Online learning to switch careers

Published on
June 22, 2017

In 2014, Jos Smallegange (1991) graduated from the MSc programme Aquaculture and Marine Resource Management at Wageningen University & Research, with a specialisation in Aquaculture. In this article he describes his ambition to contribute to the global food supply and how this led to a career switch from marine biologist to production assistant in plant breeding, and the role played by the distance learning modules in this process.

Why did you decide to specialise in Aquaculture at Wageningen?

“I grew up on a farm in the Dutch province of Zeeland. I was always very interested in anything that had to do with water and plants. My childhood dream was to become a marine biologist and do research about the Great Barrier Reef: I liked everything that involved water and fish. Studying at Wageningen University & Research was therefore a logical step. During the minor in Marine Living Resources of the Wageningen MSc programme, I realised that aquaculture appealed to me the most. I thought the cultivation of algae and seaweed would be interesting and challenging. During my internship at Hortimare (a company that breeds seaweed and in this way aims to grow food in the sea to help supply the growing demand for food) I became particularly enthusiastic about growing seaweed. But certainly in the big picture, I wanted to become an entrepreneur someday. During my study my ‘dream’ took on new dimension: making a good product that helps to feed the world.”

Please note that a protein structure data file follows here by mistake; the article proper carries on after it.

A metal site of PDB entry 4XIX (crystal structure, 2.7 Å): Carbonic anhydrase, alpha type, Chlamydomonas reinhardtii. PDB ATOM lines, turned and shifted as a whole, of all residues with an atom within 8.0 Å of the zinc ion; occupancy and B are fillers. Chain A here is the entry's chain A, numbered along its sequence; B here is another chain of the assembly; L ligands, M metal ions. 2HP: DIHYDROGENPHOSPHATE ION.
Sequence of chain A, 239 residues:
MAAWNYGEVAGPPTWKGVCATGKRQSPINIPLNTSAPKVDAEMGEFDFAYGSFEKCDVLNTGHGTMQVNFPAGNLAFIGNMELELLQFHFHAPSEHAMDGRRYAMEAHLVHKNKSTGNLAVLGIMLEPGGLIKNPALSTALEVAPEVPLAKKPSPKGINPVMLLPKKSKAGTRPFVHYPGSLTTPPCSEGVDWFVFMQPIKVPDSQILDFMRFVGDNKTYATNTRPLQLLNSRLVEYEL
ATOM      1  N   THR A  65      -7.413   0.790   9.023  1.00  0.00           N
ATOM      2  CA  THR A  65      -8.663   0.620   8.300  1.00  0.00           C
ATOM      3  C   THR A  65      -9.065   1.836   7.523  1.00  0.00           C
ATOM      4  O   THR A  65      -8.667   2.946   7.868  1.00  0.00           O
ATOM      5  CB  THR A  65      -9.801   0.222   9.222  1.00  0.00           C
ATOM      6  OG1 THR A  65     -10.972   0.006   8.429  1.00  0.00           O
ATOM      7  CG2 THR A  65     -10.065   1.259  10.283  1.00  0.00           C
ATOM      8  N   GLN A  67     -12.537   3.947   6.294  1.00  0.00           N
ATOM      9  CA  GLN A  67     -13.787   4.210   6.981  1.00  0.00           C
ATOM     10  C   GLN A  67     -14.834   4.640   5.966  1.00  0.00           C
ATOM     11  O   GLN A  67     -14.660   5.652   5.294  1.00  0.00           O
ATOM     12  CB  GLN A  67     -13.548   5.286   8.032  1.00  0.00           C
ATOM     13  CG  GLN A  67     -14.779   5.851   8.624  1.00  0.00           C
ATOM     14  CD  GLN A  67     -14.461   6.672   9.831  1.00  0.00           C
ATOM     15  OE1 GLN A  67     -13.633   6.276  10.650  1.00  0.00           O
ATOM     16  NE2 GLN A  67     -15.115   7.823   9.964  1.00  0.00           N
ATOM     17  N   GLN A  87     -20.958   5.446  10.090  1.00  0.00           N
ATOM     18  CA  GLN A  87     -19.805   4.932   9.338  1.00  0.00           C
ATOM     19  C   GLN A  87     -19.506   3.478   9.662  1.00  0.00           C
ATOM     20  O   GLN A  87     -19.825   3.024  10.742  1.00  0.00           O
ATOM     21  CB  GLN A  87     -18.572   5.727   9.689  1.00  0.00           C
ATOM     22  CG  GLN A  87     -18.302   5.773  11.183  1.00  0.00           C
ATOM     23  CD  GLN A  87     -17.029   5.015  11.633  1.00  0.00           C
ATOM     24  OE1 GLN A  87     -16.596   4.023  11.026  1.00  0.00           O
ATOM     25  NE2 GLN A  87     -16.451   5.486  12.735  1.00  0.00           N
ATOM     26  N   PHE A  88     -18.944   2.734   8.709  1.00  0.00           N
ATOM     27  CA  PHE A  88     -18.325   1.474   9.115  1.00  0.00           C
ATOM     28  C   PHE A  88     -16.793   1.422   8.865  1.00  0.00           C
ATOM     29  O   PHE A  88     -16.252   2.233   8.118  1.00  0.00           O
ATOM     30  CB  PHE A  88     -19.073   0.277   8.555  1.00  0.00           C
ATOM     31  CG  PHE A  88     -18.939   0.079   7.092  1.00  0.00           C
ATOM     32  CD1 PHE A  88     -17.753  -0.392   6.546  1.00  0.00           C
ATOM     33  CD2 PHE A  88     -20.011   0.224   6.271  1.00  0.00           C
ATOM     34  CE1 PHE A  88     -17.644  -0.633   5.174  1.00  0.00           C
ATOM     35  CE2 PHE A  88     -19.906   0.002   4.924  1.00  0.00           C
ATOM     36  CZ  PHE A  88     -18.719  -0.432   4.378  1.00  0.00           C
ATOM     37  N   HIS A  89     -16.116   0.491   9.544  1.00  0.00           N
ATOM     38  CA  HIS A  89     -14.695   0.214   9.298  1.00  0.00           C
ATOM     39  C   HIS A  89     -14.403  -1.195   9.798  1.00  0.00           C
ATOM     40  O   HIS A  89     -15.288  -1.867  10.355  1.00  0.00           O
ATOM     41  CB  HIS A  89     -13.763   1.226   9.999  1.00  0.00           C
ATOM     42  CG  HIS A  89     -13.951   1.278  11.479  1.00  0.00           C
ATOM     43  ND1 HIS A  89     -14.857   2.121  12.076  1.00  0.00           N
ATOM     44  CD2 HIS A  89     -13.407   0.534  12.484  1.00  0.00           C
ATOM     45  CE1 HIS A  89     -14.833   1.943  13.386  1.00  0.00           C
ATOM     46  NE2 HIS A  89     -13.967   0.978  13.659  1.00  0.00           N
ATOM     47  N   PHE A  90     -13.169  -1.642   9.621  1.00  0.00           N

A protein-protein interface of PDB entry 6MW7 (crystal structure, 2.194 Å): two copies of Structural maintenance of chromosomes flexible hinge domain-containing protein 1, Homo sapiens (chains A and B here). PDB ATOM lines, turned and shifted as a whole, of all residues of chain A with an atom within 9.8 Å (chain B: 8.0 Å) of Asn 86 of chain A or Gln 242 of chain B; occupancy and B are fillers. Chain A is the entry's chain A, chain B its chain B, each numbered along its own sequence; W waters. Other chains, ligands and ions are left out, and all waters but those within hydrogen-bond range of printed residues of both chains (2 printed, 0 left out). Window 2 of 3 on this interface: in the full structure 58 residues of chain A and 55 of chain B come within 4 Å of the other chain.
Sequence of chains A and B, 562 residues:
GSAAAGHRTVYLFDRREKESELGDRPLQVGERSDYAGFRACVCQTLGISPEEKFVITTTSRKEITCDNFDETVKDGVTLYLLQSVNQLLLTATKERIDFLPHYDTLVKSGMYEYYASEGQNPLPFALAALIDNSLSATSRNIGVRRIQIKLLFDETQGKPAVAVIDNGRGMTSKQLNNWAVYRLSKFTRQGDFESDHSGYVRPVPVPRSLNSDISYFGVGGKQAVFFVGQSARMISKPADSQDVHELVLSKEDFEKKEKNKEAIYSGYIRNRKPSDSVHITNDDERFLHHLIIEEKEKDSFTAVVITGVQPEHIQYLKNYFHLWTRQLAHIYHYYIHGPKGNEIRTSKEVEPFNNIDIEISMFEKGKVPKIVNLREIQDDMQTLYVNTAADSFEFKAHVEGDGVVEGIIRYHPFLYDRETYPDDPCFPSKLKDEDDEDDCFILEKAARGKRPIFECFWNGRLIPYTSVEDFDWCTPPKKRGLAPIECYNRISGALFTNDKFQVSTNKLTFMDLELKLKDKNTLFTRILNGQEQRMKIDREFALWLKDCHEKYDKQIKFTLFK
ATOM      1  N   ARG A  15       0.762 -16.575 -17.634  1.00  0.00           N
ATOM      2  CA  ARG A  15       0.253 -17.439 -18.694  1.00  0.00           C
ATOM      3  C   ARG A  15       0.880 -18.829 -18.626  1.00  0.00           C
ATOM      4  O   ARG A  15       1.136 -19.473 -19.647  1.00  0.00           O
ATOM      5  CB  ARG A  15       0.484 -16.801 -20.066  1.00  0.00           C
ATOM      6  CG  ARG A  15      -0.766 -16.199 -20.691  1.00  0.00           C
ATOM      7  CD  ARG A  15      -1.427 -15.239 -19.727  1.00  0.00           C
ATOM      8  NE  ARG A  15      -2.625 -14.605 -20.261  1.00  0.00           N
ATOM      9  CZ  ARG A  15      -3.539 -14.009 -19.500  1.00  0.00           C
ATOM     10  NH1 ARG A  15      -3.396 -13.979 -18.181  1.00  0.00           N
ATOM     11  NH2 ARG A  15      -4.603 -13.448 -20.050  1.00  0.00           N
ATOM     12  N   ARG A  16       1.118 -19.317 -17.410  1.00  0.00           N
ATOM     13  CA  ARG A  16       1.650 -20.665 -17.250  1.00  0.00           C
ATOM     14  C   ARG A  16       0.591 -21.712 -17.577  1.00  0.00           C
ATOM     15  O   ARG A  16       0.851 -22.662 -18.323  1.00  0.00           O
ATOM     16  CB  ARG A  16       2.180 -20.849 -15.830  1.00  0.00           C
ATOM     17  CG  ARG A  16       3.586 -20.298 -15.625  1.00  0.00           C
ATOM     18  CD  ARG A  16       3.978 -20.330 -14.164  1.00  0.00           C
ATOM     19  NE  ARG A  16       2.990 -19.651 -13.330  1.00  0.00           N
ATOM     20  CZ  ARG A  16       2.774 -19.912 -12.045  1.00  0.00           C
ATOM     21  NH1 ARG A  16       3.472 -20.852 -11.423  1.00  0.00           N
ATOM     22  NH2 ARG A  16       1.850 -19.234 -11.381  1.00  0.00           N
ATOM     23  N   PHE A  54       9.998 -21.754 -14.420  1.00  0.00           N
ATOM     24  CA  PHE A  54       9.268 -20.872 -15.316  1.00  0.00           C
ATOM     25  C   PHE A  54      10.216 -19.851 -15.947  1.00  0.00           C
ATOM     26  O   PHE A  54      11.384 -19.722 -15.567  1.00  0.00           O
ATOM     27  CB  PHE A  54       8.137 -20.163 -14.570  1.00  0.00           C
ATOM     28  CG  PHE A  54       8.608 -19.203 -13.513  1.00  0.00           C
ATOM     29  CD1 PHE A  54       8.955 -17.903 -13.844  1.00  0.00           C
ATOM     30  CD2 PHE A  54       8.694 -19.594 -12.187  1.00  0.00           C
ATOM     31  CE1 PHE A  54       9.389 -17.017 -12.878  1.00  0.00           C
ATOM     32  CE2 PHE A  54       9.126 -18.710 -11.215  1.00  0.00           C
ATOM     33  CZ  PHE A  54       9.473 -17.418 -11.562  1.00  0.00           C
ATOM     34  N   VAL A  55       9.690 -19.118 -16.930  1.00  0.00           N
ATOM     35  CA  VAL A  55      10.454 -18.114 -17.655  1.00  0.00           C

Can you briefly describe you career?